Scale, Scale, Scale. Everyone in the startup world always talks about “Does it scale?”, “We need to do something that scales.”, and “What’s the scalability?”. Whether something was scaleable or not was all the startup world talked about. Then Paul Graham came out and flipped the whole scalability thing upside down.
The thing is, scalability doesn’t matter when you have nothing to scale to. It’s one of those things that if you build it, they won’t necessarily come. Unconventional things that don’t scale keep the personal touch, and make a lasting impression on your customers. Ultimately, it’s something that can turn an engaged user into a lifetime customer.
The thing with startups and things that scale is that the whole purpose of scalability is to make it so that it’s as low-touch as possible. The problem with this in early stage and small businesses is that in itself. The sure-fire way to generate loyal customers is to not automate everything and touch everything as little as possible, but quite the opposite. Scaling may work great when the rest of the business is a finely tuned machine, but when you start out building things for the purpose of scaling, you won’t have anything to scale with. You should treat your customers as the only things that matter, not just a number in your system. At the end of the day, nothing else matters except your customers/users/etc..
When people talk about scaling, they often talk about 1:2 or 1:3, whatever is more than 1:1.
When most do a startup, they have the idea that if you build a product, people will come. Though this may be true in certain cases, and some of the time, people will come, it isn’t the primary issue. Generating new customers is a completely different ballgame than keeping customers and creating returning customers. This is extremely important when it comes to SaaS companies, as the viability relies on creating not-one-time customers. If your average LTV is low compared to others in your playing field, it should, and will trigger many red lights.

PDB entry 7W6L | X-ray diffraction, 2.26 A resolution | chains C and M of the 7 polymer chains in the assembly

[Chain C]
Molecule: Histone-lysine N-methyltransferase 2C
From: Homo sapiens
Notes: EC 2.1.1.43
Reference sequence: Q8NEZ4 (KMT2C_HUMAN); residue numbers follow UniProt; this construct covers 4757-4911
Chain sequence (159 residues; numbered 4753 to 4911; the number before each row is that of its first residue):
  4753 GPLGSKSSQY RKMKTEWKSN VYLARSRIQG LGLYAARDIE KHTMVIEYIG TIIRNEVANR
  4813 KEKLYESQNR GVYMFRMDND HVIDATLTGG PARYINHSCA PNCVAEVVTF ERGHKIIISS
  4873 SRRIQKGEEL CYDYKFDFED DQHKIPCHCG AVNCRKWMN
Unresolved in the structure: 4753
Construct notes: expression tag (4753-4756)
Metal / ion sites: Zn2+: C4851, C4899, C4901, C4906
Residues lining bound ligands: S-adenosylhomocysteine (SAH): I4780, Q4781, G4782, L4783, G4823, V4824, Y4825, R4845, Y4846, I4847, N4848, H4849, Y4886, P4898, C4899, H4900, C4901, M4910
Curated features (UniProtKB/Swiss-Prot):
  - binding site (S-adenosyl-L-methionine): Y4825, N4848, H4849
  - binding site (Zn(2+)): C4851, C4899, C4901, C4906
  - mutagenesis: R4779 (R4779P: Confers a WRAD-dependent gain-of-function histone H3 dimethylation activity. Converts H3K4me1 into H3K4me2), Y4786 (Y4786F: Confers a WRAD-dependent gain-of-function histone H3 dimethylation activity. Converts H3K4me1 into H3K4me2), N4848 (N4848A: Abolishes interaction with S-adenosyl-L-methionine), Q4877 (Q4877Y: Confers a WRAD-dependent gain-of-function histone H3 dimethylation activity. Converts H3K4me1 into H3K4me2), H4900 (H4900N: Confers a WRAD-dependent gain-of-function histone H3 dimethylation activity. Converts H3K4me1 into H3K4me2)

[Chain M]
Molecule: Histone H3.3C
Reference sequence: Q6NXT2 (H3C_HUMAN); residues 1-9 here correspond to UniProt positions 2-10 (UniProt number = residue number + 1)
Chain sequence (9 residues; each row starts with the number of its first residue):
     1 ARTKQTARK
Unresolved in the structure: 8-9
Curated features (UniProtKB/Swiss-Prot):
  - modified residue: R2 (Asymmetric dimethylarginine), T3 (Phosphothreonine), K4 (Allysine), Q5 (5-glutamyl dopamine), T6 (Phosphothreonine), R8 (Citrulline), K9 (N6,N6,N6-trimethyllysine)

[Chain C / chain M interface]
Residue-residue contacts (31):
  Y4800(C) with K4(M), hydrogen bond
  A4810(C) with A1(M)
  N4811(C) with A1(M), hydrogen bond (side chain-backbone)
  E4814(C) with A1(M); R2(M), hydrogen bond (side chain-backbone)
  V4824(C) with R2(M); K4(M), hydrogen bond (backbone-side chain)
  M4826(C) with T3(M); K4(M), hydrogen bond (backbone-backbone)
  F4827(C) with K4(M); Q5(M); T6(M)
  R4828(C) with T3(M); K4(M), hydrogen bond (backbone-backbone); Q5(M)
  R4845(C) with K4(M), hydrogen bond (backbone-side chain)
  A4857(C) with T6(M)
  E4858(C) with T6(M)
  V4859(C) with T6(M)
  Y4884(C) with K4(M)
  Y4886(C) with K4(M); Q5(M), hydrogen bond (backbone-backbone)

This is the sole reason why customer acquisition and customer retention teams are different people in a marketing team. The ideas are completely different, as well as, the goals. Someone who is great at acquiring customers, might not be great and retaining them. If you try to automate this process too soon, or if you try to build it so that it’s scalable off the bat, you won’t pick up on the situations where doing high-touch, non-scalable things, matter.
Things that don’t scale
It is necessary to do things that don’t scale. It may not be completely obvious, but the majority things out there don’t scale, but people see them like they do.
Sales Teams – Though you may be able to scale the ‘sales process’, the whole concept of sales teams is something that doesn’t scale. Each salesperson can only handle X deals and X customers. If you want to handle 2X deals and 2X customers, you need to hire another salesperson. As you grow, your sales team can’t suddenly handle 1.5X or 2X without growing. Sales will always be 1:1 growth.
Help Teams – The same thing applies to help teams. If you want to provide support to Y customers at Z quality. You can’t do 2Y and 2Z without growing the team. It’s a 1:1 scale.
If you noticed anything similar about Sales and Help, it’s that they are both front-line teams. Most front line teams don’t scale. This applies towards every industry that has a front-line staff, retail, service, etc..
The concept applies outside of teams as well. At Stride, we hand-write thank you cards to our customers. This involved looking up addresses, physically writing each card, and putting stamps on each one. The commitment will be very visible. And again, doing something at this level of commitment and quality, doesn’t scale. A person writing a card at 10.0 quality, can only write 1.0 cards per minute. They can’t write at 10.0 quality and 2.0 cards per minute, something will have to give.
Putting it all together
It’s extremely important to place the customer at the top of the priority list in any startup and small business. They are what makes or breaks your company. So, before you go and build things for the purpose of scaling, think twice to determine if it’s a good idea. All of the things that involves directly interacting with customers should be things that “don’t scale”. It stands clear; why does customer service at company A suck, compared to company B? Why do we hate used car sales people? It all has to do with scaling, and people doing it in the wrong way.
And, don’t go out there automating things that shouldn’t be. Why do some companies go out of their way to to make letters and cards look like they were handwritten, but blatantly fail? We always try to do too much with too little, because it is demanded. But the truth is, you will make more of an impact by doing less, with “more”.